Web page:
Co-authored by Alex S. Drummond and Daniel B. Klein

Entry of a consent decree in an EEOC enforcement lawsuit typically ends hard fought litigation. However, employers should never presume that the Commission views the litigation at an end. The recent ruling in EEOC v. Wal-Mart Stores, Inc., Case No. 01-CV-339 (E.D. Ky. Jan. 6, 2011), aptly illustrates this concept.

In March of 2010, on the eve of trial, EEOC and Wal-Mart settled a pattern or practice sex discrimination lawsuit alleging failure to hire women for entry-level jobs at Wal-Mart’s London, Kentucky distribution center. The EEOC had filed the action under Section 707 of Title VII, which allows the Government to bring a civil action against an employer for systematic discrimination. The EEOC alleged that gender-biased decision-making at the company resulted in low numbers of females hired for entry-level order filler positions.  The consent decree settling the action required Wal-Mart to provide jobs as they became available to eligible and interested female class members.  Wal-Mart agreed to fill the first 50 openings with female class members; for the next 50 positions female class members would be offered every other job that opened up, then every third position of the next 50 openings.  The consent decree explicitly stated that Wal-Mart was required to fill a vacant order filler job with an individual on the EEOC’s hiring list, “subject to criteria that is applicable for all new hires in the order filler position.” Wal-Mart also agreed to pay more than $11.7 million in back wages, its share of employment taxes, and up to $250,000 in settlement administration fees.  Other features of the consent decree included Wal-Mart’s posting a notice in the facility, training its managers and employees involved in the hiring process, and using validated interviewing questions when interviewing candidates. For a summary of the terms of the consent decree, see  The Court retained jurisdiction over the consent decree for five years.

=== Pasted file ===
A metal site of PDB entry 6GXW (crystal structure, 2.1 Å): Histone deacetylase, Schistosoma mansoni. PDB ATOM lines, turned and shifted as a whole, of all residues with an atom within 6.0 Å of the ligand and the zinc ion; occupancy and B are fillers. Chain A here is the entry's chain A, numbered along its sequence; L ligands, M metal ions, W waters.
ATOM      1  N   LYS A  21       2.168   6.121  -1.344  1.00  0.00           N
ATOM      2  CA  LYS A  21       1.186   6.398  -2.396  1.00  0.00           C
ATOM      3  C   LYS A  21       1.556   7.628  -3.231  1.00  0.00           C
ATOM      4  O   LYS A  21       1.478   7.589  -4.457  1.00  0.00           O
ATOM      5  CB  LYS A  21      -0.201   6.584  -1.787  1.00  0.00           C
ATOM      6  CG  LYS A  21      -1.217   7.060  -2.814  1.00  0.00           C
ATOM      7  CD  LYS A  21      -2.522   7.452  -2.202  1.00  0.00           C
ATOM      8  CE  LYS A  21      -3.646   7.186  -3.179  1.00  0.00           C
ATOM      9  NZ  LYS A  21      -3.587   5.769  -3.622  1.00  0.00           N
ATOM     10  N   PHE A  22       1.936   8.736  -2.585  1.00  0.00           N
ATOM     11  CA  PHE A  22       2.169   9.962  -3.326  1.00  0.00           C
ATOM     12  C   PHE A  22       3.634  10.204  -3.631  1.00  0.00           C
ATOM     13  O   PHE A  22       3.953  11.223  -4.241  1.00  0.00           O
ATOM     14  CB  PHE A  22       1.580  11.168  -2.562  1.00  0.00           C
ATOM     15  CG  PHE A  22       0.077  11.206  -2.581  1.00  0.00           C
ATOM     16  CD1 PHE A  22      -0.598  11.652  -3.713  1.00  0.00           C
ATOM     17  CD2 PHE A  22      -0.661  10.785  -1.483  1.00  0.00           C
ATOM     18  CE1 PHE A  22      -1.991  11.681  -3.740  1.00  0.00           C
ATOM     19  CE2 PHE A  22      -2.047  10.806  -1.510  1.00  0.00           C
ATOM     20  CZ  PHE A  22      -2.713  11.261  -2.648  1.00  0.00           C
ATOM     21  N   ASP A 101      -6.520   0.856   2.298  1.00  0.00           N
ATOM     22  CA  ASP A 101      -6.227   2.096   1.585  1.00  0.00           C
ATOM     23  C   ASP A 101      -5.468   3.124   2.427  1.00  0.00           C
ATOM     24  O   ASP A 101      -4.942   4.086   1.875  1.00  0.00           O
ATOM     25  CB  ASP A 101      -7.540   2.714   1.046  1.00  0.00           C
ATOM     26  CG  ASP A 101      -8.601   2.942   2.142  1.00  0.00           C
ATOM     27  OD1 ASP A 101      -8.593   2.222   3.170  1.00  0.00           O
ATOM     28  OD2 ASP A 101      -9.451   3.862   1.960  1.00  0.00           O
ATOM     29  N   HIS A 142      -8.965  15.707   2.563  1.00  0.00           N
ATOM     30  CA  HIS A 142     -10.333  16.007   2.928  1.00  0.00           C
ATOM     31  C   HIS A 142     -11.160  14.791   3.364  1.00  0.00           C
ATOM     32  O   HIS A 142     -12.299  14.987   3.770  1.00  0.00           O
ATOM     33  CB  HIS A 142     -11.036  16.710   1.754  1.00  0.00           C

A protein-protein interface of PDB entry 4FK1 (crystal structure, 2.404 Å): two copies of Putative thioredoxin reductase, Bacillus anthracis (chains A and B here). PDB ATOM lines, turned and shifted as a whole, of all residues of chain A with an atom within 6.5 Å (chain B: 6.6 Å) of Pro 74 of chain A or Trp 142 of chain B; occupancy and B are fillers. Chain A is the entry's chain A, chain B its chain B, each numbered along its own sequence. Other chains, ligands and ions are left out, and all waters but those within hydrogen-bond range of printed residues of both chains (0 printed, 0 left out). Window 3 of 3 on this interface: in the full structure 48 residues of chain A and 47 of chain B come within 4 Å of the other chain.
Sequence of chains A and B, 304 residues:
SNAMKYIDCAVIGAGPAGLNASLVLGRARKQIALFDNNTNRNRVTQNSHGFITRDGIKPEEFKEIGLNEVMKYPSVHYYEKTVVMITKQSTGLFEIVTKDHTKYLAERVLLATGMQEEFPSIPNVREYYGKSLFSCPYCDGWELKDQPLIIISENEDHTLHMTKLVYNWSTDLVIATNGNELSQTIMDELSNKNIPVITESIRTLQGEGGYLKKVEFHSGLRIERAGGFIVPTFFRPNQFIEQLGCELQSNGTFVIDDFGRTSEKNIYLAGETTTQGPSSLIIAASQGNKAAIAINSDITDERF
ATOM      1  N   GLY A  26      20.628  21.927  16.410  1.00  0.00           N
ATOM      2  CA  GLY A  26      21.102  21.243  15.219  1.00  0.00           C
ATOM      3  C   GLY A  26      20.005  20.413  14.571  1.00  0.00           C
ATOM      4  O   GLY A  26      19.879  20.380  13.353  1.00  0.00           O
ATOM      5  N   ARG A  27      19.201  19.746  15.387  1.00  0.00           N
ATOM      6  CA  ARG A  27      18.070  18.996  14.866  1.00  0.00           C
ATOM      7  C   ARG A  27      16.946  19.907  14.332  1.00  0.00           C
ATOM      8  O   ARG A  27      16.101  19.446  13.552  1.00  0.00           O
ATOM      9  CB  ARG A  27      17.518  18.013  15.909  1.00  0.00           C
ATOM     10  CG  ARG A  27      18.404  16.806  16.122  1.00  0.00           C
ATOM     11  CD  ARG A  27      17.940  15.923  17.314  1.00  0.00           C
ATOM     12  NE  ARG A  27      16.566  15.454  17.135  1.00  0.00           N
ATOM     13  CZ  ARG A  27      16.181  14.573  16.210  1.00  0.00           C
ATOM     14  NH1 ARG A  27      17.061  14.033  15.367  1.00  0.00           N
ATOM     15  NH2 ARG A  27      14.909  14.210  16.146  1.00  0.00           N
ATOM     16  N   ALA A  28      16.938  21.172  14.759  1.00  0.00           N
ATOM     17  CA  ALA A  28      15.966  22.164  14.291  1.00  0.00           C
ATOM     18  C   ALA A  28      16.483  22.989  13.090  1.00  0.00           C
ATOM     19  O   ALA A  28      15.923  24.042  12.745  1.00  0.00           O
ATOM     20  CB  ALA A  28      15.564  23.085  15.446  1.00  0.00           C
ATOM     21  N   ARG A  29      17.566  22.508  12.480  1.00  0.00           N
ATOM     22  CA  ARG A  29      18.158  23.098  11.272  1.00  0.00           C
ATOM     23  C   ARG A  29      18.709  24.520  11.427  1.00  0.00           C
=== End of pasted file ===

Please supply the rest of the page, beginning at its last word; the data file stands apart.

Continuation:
Subsequently, the EEOC brought a motion to enforce the terms of the consent decree after the settlement. The EEOC asserted that since entry of the consent decree, Wal-Mart had hired only one class member, and that it was using the physical and logistical tests for the order filler position to avoid hiring class members. The language in the consent decree at issue focused on the requirement that the placements were “subject to criteria that is applicable for all new hires in the order filler position.”

The Court disagreed with the EEOC, finding nothing in the consent decree that would prohibit Wal-Mart from applying the two tests in the hiring process. The Court noted that the EEOC did not object to the appropriateness of the tests, nor did the Commission assert that the tests had a disparate impact on female applicants. Similarly, the EEOC did not argue that Wal-Mart was prohibited from applying new hiring criteria, or that the retailer was required to unconditionally hire all class members who sought employment.

The EEOC also asserted that the parties intended that Wal-Mart could only exclude class members who failed to meet uniformly enforced, non-biased screening requirements such as minimum age, legal right to work in the United States, problematic background checks, and other non-discriminatory uniformly enforced criteria. The Court also rejected this contention, as it refused to examine the intent of the parties given the unambiguous language of the consent decree. The Court also rejected the EEOC’s alternative theory that, if Wal-Mart had intended to apply the two new tests to class members, it committed fraud in the settlement negotiations by failing to mention the tests, at least in part, because it knew the Commission was concerned about the disparate impact of such testing. The Court reasoned that the employer had not committed fraud by failing to ensure that all of the EEOC’s concerns were met in the consent decree.

In sum, the Court rejected every argument the EEOC raised, and concluded that if the EEOC had a concern with these issues, it should have done a better job in negotiating clearer criteria for the hiring obligations in the consent decree. The ruling in EEOC v. Wal-Mart Stores, Inc. illustrates the importance of careful drafting of employer obligations in any settlement of employment-related litigation, especially where programmatic relief obligations are concerned in EEOC consent decrees. As the EEOC’s systemic litigation program is a focal point in its litigation enforcement efforts, employers also should expect the EEOC will “live and learn” from this case and instruct all its litigation staff to approach future consent decree negotiations with a careful eye to delineate employer injunctive relief obligations.